Compare any two graphics cards:
GeForce GT 310 vs GeForce GTX 660 Ti
IntroThe GeForce GT 310 uses a 40 nm design. nVidia has set the core speed at 589 MHz. The DDR2 RAM works at a frequency of 1000 MHz on this particular card. It features 16 SPUs as well as 8 Texture Address Units and 4 ROPs.
Compare all that to the GeForce GTX 660 Ti, which uses a 28 nm design. nVidia has set the core frequency at 915 MHz. The GDDR5 memory runs at a frequency of 1500 MHz on this particular model. It features 1344 SPUs as well as 112 TAUs and 24 ROPs.
(No game benchmarks for this combination yet.)
Power Usage and Theoretical Benchmarks
Power Consumption (Max TDP)
As far as performance goes, the GeForce GTX 660 Ti should in theory be much better than the GeForce GT 310 in general. (explain)
Texel RateThe GeForce GTX 660 Ti should be quite a bit (approximately 2075%) faster with regards to texture filtering than the GeForce GT 310. (explain)
Pixel RateThe GeForce GTX 660 Ti is quite a bit (about 832%) faster with regards to full screen anti-aliasing than the GeForce GT 310, and capable of handling higher screen resolutions better. (explain)
Please note that the above 'benchmarks' are all just theoretical - the results were calculated based on the card's specifications, and real-world performance may (and probably will) vary at least a bit.
Price ComparisonPlease note that the price comparisons are based on search keywords, and might not be the exact same card listed on this page. We have no control over the accuracy of their search results.
Memory Bandwidth: Memory bandwidth is the largest amount of data (counted in megabytes per second) that can be transported across the external memory interface in one second. It is worked out by multiplying the bus width by its memory speed. In the case of DDR memory, it must be multiplied by 2 once again. If it uses DDR5, multiply by 4 instead. The better the card's memory bandwidth, the faster the card will be in general. It especially helps with AA, High Dynamic Range and high resolutions.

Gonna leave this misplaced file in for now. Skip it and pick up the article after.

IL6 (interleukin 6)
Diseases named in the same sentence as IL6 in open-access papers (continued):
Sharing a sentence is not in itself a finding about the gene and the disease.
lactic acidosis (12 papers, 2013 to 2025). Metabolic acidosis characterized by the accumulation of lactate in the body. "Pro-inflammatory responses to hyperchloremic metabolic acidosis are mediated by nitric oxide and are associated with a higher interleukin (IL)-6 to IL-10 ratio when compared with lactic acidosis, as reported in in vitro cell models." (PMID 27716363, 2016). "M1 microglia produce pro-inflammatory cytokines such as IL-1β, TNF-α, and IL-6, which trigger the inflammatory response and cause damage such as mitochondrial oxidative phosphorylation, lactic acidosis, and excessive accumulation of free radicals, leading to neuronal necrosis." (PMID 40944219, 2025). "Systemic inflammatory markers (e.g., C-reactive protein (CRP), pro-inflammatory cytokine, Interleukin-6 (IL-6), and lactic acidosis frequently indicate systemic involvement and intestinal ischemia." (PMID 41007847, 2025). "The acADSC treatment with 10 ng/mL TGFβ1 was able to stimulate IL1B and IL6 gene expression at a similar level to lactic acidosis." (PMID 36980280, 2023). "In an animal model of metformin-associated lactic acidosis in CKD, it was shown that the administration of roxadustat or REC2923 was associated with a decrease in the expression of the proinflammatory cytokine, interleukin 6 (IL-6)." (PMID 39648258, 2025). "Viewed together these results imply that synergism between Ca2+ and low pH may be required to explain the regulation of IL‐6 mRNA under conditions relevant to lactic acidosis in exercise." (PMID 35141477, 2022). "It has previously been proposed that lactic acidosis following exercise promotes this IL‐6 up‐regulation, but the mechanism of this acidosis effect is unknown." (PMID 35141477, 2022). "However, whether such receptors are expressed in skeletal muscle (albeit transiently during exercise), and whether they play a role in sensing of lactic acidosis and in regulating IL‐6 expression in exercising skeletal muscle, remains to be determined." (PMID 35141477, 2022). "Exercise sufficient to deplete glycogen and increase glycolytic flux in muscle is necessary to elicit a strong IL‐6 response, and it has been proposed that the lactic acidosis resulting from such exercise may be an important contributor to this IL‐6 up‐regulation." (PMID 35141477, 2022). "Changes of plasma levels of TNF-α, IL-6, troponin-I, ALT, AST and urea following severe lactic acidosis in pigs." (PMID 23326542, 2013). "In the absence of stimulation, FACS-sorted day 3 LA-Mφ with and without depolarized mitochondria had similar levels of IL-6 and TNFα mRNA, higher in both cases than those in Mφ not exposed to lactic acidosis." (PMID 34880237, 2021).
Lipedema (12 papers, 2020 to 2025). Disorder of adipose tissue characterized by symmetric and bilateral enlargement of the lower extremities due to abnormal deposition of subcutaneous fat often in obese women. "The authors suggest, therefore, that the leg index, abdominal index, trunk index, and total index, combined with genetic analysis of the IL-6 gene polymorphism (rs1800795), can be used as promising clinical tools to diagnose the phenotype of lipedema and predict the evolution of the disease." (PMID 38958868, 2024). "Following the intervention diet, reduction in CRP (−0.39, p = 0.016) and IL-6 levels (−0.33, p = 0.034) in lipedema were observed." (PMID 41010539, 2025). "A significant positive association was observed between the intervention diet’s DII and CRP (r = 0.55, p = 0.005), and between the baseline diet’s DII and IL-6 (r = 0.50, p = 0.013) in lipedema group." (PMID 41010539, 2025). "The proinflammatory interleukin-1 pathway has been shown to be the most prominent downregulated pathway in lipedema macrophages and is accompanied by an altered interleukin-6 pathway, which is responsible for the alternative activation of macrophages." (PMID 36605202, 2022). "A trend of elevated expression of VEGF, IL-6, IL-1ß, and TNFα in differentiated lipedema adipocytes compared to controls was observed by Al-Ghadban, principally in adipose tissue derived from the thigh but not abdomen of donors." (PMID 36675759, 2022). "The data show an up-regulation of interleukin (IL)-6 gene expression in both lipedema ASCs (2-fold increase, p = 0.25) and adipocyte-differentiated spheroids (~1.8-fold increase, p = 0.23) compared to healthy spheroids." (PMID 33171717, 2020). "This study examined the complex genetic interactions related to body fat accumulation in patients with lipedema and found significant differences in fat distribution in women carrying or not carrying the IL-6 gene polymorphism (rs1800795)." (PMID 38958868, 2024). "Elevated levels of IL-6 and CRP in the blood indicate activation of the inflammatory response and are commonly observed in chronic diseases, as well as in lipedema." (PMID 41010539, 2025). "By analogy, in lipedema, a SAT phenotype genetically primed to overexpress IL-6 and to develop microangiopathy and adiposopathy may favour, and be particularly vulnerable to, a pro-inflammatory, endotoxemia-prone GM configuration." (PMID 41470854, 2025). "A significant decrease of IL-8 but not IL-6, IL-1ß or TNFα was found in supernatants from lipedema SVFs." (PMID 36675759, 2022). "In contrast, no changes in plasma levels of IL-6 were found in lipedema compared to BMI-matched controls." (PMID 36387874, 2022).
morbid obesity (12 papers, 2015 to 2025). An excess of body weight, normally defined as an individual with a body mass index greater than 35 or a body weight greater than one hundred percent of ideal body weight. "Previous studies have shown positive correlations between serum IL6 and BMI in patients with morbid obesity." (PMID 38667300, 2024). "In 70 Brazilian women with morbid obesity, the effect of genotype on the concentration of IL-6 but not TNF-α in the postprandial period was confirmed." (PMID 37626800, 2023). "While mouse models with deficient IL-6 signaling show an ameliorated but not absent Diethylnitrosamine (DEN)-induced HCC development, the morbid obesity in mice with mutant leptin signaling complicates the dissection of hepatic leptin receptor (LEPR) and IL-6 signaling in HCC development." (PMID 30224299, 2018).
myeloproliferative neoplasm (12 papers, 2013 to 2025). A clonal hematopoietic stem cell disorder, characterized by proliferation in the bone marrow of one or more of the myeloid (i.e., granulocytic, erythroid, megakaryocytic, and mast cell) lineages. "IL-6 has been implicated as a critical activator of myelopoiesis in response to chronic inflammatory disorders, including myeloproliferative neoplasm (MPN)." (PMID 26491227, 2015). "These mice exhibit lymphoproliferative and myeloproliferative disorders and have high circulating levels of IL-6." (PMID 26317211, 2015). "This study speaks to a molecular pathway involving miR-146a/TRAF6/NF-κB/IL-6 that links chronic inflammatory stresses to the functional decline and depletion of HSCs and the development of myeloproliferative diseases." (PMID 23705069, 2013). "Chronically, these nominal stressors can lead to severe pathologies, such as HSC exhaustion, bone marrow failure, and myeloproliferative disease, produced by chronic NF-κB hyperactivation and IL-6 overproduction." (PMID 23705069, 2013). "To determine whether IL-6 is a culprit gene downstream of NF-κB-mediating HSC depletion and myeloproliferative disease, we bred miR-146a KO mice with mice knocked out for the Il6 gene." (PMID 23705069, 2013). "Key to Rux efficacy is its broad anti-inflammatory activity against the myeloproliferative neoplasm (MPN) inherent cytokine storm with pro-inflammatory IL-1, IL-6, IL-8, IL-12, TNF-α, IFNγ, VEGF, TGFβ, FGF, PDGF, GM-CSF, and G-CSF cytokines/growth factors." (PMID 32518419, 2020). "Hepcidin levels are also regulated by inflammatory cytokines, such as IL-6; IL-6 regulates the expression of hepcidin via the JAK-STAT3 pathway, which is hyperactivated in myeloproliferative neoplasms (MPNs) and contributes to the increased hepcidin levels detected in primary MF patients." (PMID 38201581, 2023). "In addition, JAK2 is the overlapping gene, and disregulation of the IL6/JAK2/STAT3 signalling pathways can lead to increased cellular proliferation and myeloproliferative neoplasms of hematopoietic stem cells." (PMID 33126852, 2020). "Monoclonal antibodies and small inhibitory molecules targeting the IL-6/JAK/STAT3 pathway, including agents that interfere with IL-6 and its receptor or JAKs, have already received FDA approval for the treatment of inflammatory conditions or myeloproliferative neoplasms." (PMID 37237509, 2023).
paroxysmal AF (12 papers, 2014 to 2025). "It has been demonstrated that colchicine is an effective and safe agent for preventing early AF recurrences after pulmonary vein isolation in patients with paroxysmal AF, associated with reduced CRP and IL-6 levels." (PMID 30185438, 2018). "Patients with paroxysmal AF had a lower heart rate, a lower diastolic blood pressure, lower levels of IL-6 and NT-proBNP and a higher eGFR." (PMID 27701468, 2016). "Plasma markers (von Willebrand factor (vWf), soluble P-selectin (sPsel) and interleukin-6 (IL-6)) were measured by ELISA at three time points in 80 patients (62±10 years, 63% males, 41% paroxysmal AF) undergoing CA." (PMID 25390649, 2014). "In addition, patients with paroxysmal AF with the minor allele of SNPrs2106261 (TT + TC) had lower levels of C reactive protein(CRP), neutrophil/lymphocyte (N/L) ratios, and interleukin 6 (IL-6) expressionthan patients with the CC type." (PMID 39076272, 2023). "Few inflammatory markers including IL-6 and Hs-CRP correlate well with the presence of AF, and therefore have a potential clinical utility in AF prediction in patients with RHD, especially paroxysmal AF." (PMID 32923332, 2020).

Texel Rate: Texel rate is the maximum texture map elements (texels) that are applied in one second. This number is calculated by multiplying the total amount of texture units of the card by the core clock speed of the chip. The better the texel rate, the better the graphics card will be at handling texture filtering (anisotropic filtering - AF). It is measured in millions of texels in a second.
Pixel Rate: Pixel rate is the most pixels the video card can possibly write to the local memory in one second - measured in millions of pixels per second. Pixel rate is calculated by multiplying the number of Raster Operations Pipelines by the the core speed of the card. ROPs (Raster Operations Pipelines - also sometimes called Render Output Units) are responsible for outputting the pixels (image) to the screen. The actual pixel fill rate also depends on lots of other factors, especially the memory bandwidth - the lower the memory bandwidth is, the lower the potential to reach the max fill rate.